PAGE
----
How we handled the spike of more than 4k% new users in a week.

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Covid-19 changed and is changing everything.
From customer behaviour to customer spend, no one could have expected this.
Our servers neither.
This post would like to be a simple overview of what we did to maintain our website and apps reliable during this time.
And yes, you have read properly, how we kept the infrastructure responsive while serving more than 4000% new users (and of course the previous one) plus a few DoS attacks.

The base.

Everli (formerly Supermercato24) is an Italian scale-up born in late 2014, and our technical team (39 people at the time of writing) is fully remote; and if you did not read our previous post, you should spend a few minutes into it.

Back in February, our infrastructure was pretty basic (as technology) and cheap (no cloud buzzword).
As you could see, this is a common stack for a web-company, the real value and magic rely upon our code:

  • A few bare metal servers virtualizing multiple nodes
  • Master-slave MySQL servers to store our data
  • Elasticsearch cluster for full-text searches
  • Redis for virtual carts, bearer tokens and cache
  • Nginx and HAProxy services to serve HTTP requests
  • PHP 7.0 as first backend language using Laravel/Lumen as frameworks

We were in the middle of a transactional phase.
Moving from an ugly old monolith project written by few of us during the start-up phase, to a state-of-art API specialized services.
Upgrading our languages to PHP 7.2, Kotlin, Swift and VueJs.
With this refactoring we started experimenting RabbitMQ as message broadcaster, sharing messages and responsibilities to our codebase and decoupling logic.
Async pattern helped a lot to reduce the load from our core project, but for sure it was not that simple.
I am going to explain it in the next paragraphs.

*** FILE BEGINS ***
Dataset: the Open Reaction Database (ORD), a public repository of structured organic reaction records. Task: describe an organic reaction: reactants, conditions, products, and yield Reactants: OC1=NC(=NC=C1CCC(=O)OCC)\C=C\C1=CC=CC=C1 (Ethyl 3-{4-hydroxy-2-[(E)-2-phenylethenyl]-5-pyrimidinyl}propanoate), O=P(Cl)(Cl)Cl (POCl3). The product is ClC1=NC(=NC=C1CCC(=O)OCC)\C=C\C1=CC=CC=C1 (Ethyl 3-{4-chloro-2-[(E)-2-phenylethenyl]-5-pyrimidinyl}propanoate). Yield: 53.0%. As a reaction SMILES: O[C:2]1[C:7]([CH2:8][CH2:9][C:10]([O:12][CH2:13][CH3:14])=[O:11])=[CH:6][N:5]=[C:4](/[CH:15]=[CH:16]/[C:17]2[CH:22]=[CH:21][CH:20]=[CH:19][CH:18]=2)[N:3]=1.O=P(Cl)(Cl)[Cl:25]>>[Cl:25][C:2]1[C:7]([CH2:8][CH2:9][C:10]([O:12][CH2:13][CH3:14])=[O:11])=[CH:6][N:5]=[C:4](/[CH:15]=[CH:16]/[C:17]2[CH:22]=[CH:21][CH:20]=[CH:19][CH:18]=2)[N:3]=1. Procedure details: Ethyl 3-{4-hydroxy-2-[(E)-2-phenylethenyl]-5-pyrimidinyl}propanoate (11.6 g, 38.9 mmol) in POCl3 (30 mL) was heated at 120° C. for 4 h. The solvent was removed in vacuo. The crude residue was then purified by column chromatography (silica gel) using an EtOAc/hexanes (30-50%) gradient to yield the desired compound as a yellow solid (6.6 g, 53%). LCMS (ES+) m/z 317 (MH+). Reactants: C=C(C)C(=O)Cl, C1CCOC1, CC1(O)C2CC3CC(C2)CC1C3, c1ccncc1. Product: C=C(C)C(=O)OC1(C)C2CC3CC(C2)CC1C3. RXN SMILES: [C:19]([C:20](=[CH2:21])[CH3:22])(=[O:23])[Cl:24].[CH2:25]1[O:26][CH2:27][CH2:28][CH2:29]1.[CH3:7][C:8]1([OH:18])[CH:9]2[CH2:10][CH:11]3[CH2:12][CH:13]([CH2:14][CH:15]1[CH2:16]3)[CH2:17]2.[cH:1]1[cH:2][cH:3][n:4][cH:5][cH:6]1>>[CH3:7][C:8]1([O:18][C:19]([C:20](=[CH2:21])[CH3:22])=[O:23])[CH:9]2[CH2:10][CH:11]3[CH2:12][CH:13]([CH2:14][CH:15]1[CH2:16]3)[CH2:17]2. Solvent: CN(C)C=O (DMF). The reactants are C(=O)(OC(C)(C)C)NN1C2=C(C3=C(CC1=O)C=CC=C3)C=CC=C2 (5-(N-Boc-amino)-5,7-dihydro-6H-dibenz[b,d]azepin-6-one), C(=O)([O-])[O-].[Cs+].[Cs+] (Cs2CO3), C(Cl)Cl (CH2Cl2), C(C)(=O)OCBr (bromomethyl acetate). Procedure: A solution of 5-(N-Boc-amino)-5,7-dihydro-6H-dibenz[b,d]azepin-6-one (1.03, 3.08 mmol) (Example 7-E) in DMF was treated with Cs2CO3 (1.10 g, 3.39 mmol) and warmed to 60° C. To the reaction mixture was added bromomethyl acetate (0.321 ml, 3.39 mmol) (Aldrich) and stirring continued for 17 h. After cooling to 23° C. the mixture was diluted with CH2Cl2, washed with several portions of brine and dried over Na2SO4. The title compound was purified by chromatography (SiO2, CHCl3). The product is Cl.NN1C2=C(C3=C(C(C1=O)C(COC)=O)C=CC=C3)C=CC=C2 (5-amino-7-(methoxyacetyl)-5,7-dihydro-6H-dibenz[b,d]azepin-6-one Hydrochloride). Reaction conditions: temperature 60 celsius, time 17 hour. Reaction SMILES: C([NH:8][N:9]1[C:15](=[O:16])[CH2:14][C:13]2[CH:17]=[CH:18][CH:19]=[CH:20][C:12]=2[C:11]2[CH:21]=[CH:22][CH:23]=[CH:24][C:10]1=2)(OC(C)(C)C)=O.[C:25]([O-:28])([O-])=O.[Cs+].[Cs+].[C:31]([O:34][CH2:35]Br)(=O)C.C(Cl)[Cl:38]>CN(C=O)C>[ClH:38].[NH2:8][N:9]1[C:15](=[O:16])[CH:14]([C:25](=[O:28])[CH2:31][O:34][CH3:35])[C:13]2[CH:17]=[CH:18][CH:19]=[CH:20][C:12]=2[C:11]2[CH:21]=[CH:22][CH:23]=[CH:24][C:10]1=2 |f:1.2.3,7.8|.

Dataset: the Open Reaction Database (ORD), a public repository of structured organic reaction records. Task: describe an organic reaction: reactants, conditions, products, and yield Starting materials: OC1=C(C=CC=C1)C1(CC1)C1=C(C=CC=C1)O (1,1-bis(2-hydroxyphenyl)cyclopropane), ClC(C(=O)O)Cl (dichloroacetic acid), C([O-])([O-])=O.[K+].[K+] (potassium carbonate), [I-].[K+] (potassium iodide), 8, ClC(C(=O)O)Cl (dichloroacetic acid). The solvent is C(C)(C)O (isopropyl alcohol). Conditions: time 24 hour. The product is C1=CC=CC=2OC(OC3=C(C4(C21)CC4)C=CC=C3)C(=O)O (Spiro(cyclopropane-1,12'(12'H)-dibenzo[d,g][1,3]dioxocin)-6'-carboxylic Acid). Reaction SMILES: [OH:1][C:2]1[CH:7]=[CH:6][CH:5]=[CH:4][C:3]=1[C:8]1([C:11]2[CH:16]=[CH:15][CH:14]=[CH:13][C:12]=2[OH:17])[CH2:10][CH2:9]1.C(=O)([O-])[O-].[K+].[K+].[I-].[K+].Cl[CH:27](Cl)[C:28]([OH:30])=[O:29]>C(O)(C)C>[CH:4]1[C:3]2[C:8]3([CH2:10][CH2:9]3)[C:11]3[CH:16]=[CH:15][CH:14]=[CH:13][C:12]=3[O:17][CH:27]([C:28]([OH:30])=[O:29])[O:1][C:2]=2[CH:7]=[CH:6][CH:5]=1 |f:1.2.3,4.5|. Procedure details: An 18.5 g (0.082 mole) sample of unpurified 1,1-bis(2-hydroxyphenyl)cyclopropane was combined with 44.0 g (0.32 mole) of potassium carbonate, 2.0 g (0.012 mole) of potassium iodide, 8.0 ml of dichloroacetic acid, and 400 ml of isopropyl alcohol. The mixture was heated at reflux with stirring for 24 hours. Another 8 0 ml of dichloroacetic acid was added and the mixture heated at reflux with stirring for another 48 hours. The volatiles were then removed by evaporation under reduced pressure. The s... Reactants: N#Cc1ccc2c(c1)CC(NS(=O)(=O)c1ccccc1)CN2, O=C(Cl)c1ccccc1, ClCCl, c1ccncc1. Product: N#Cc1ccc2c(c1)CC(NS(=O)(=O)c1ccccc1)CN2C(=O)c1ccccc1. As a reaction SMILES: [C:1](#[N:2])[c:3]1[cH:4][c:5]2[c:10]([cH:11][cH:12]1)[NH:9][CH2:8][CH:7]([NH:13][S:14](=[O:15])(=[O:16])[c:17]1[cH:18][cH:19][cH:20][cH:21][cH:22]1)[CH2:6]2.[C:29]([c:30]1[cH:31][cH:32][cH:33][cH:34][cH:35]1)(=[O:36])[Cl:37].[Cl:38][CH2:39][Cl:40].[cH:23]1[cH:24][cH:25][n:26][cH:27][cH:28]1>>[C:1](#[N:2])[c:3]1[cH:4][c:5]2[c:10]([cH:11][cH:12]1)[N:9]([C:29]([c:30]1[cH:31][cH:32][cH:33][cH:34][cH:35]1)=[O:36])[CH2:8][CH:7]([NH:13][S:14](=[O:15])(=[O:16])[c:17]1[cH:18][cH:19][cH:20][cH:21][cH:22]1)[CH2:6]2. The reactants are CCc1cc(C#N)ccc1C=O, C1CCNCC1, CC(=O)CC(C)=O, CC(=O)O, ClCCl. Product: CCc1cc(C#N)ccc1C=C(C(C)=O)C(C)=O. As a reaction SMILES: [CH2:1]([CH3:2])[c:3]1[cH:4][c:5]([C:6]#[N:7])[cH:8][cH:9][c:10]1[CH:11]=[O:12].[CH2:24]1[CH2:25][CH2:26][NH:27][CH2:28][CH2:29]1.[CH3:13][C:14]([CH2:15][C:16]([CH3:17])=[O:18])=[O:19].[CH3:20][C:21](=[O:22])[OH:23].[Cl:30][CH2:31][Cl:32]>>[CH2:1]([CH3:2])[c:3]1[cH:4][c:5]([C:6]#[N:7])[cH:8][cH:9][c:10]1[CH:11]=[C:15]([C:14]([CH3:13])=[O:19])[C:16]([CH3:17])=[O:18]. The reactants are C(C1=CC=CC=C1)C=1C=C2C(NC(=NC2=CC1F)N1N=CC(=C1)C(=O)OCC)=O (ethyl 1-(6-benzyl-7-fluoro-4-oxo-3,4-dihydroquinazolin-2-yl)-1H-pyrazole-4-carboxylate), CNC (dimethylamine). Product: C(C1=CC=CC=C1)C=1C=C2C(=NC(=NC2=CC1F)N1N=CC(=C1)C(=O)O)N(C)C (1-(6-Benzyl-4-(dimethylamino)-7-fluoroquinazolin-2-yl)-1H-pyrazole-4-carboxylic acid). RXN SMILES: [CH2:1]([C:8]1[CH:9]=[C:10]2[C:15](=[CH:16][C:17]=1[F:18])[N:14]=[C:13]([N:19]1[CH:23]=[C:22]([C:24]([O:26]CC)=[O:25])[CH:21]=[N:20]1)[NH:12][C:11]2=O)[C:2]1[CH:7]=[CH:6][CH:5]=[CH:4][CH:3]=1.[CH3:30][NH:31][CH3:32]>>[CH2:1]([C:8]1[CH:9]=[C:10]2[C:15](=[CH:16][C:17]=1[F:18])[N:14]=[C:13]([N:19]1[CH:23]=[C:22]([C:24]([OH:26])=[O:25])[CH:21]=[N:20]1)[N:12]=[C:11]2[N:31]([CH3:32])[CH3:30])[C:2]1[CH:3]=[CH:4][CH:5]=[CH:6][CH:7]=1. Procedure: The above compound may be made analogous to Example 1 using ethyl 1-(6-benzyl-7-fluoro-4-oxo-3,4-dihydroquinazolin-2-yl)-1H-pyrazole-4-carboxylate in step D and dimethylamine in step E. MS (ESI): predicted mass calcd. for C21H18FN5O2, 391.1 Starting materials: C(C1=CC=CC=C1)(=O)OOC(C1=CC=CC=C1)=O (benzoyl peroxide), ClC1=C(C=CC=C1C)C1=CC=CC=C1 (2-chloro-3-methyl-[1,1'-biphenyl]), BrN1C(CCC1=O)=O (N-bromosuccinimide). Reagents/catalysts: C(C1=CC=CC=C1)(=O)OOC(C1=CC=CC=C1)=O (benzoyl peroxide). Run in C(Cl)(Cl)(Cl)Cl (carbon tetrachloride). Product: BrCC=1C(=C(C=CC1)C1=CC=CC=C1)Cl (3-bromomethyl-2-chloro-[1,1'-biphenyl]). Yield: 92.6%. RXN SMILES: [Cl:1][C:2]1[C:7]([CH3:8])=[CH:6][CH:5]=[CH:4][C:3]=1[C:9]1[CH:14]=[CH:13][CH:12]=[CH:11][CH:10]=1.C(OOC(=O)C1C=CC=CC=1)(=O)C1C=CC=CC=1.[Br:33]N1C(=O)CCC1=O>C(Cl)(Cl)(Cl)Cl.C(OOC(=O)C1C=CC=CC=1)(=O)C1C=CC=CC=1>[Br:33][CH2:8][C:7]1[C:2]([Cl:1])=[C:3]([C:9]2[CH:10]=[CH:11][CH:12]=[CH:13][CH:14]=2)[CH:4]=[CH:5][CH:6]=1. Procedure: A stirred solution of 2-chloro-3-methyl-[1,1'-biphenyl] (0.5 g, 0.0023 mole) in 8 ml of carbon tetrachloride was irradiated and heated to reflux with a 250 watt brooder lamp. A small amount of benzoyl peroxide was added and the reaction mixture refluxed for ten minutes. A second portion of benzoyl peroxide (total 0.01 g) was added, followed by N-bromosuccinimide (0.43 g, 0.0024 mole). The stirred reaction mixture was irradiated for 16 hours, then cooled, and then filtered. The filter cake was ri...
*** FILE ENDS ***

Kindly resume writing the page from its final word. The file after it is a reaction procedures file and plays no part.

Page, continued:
Spike of new Users
Spike of new Users in March.

The lockdown.

The 8th of March was the beginning of our journey.
Slack channels dedicated to crash alerts were asking our attention because the MySQL configuration was not able to handle the spike of simultaneous connections to the Master node.
Briefly, we found 3 different issues:

  • the current node was not ready to serve all the simultaneous Read connections
  • too many read queries to retrieve the same static content (e.g.: information about item details such as thumbnails, description, price, weight)
  • DB deadlocks during the saving of data

First of all, do not panic!
It is very simple to scream like hell in those situations, but for sure it is counterproductive.
You can not solve everything on your own, but with the help of your team, you sure do!
Communication should be effective, clear with the right context.
Honestly, we failed at the beginning of the crisis, but after a few hours, we re-arranged into small squads taking care of separate issues.
We saw the light: a small team of highly motivated developers is better than a few rockstars.

While few of us were working on platform stability, another part of the team decided to change our product roadmap, to focus on features that prioritized shoppers and customers safety, frictionless flows in our User Experience.
Fail fast, fail often, recover quickly.